The first step is to use motion estimation to nullify the effects of any movement and to make sure that pixels within the input frame are aligned in time. Within this deinterlacing process, it is the motion estimator's job to deliver motion information that can be used to near-perfectly compensate for movement.
Another issue accompanying modern standards conversion is aspect ratio. While most of Europe watches television in a widescreen SD format, the transition to a 16:9 aspect ratio is still relatively new to most U.S. broadcasters. This means that production companies and broadcasters must effectively deal with at least two aspect ratios. Fortunately, every standards converter made today includes built-in aspect ratio conversion with various preset and user-definable modes.
The audio side
Dealing effectively with audio also has become the standards converter's responsibility. It is imperative that standards converters accommodate 16 channels of audio, or eight AES pairs, and be able to resample audio and perform sample rate conversion from the input rate to the output rate. The Dolby audio standard is used extensively throughout the broadcast industry for multichannel surround. This means handling up to 16 channels filled with Dolby E, discrete 5.1 audio, an additional stereo mix and perhaps a second language or soundtrack information.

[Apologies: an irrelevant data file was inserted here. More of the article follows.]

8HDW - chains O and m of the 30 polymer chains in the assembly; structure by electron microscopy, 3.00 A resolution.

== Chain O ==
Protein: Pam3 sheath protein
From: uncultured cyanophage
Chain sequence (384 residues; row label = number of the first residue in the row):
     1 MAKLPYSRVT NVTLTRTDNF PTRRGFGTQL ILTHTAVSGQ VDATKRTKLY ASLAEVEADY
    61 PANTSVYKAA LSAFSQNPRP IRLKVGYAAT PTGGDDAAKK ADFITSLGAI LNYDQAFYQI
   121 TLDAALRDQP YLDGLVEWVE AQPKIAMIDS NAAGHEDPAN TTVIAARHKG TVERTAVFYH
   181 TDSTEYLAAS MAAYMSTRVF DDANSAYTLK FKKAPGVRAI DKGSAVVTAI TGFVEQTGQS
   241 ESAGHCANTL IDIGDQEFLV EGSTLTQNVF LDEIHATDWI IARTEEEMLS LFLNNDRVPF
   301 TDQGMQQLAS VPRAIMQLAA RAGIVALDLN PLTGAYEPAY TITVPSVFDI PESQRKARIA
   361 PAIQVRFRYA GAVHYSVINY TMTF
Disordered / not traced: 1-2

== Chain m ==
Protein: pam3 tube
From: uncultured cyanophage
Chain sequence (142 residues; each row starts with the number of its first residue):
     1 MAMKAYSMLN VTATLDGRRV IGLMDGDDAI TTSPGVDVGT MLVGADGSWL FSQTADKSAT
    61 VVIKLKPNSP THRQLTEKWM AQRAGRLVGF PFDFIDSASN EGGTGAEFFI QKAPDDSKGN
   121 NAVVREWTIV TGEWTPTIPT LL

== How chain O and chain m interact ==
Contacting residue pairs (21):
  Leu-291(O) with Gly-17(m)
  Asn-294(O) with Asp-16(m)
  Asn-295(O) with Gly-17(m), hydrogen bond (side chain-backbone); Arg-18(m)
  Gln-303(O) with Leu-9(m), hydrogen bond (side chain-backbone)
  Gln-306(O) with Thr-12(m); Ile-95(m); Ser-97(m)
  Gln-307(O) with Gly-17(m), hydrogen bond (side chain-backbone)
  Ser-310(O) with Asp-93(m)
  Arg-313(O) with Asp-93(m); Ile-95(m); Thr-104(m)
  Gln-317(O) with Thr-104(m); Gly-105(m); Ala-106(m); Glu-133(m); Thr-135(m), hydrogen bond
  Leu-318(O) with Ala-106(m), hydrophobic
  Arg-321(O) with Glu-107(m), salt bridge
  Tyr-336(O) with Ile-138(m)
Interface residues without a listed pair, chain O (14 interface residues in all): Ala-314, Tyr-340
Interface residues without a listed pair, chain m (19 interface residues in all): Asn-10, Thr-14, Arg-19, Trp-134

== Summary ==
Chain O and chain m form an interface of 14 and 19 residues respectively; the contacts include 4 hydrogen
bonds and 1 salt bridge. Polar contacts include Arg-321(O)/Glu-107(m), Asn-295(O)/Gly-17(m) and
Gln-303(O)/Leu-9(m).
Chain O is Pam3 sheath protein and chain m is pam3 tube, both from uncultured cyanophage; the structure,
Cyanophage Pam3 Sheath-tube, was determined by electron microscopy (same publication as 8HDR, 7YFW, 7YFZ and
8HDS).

Dolby E brings its own special requirements to conversion because it is locked to the incoming frame rate of video and must be decoded, recoded and relocked in order to ensure that the audio can be re-edited downstream without corrupting the Dolby E signal. Any standards converter you select should be able to compensate for video delay introduced during conversion and even peripheral delays and, on a per-channel basis, account for lip-sync errors on the incoming program.
Continued product development
Investing in standards conversion technology is an important decision in the life of a broadcast, post or duplication facility. Advanced solutions today include comprehensive film tools for 23p, 24p, 25p, 30p and sF formats, along with 3Gb/s capabilities to handle 1080p. Standards conversion platforms are capable of operating within both the hardware or software domain.
Realize that issues of standards conversion do not disappear in the file-based workflow. Content must remain at the correct frame rate through the entire workflow right to the end of the consumption chain. With the shift to software-based platforms and increasing work with HD, fast and effective motion compensation will depend on manufacturers' ability to maintain accurate motion estimation. This development likely will leverage hardware acceleration to turbo charge software-based solutions to enable efficient, file-based interchange of content.
David Tasker is head of technical sales for Snell & Wilcox.